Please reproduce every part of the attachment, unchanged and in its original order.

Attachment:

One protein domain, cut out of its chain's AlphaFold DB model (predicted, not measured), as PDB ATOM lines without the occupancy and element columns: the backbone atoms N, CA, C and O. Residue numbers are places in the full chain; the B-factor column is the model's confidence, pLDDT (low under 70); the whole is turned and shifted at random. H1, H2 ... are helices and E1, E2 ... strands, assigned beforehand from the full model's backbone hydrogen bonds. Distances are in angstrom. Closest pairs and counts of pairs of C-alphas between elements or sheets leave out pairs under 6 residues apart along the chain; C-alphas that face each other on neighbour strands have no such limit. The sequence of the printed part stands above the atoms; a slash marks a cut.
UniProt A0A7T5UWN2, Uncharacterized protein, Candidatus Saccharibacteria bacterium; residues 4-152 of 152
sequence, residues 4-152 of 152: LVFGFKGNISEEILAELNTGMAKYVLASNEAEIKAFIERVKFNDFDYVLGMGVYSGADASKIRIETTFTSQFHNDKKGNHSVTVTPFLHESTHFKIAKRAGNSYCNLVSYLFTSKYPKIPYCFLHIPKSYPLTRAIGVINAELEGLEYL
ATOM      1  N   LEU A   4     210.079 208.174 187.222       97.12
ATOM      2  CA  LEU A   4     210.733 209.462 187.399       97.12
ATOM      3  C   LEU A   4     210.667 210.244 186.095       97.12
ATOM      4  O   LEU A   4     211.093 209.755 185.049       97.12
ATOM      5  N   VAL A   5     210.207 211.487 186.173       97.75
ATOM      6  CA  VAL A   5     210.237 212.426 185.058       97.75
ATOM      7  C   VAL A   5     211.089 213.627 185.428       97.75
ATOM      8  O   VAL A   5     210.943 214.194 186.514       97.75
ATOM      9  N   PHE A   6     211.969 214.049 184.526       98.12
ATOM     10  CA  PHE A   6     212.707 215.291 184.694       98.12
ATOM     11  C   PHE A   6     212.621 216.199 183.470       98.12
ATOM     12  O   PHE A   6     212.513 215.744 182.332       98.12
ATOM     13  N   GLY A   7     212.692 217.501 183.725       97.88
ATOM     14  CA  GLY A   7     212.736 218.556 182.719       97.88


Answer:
One protein domain, cut out of its chain's AlphaFold DB model (predicted, not measured), as PDB ATOM lines without the occupancy and element columns: the backbone atoms N, CA, C and O. Residue numbers are places in the full chain; the B-factor column is the model's confidence, pLDDT (low under 70); the whole is turned and shifted at random. H1, H2 ... are helices and E1, E2 ... strands, assigned beforehand from the full model's backbone hydrogen bonds. Distances are in angstrom. Closest pairs and counts of pairs of C-alphas between elements or sheets leave out pairs under 6 residues apart along the chain; C-alphas that face each other on neighbour strands have no such limit. The sequence of the printed part stands above the atoms; a slash marks a cut.
UniProt A0A7T5UWN2, Uncharacterized protein, Candidatus Saccharibacteria bacterium; residues 4-152 of 152
sequence, residues 4-152 of 152: LVFGFKGNISEEILAELNTGMAKYVLASNEAEIKAFIERVKFNDFDYVLGMGVYSGADASKIRIETTFTSQFHNDKKGNHSVTVTPFLHESTHFKIAKRAGNSYCNLVSYLFTSKYPKIPYCFLHIPKSYPLTRAIGVINAELEGLEYL
ATOM      1  N   LEU A   4     210.079 208.174 187.222       97.12
ATOM      2  CA  LEU A   4     210.733 209.462 187.399       97.12
ATOM      3  C   LEU A   4     210.667 210.244 186.095       97.12
ATOM      4  O   LEU A   4     211.093 209.755 185.049       97.12
ATOM      5  N   VAL A   5     210.207 211.487 186.173       97.75
ATOM      6  CA  VAL A   5     210.237 212.426 185.058       97.75
ATOM      7  C   VAL A   5     211.089 213.627 185.428       97.75
ATOM      8  O   VAL A   5     210.943 214.194 186.514       97.75
ATOM      9  N   PHE A   6     211.969 214.049 184.526       98.12
ATOM     10  CA  PHE A   6     212.707 215.291 184.694       98.12
ATOM     11  C   PHE A   6     212.621 216.199 183.470       98.12
ATOM     12  O   PHE A   6     212.513 215.744 182.332       98.12
ATOM     13  N   GLY A   7     212.692 217.501 183.725       97.88
ATOM     14  CA  GLY A   7     212.736 218.556 182.719       97.88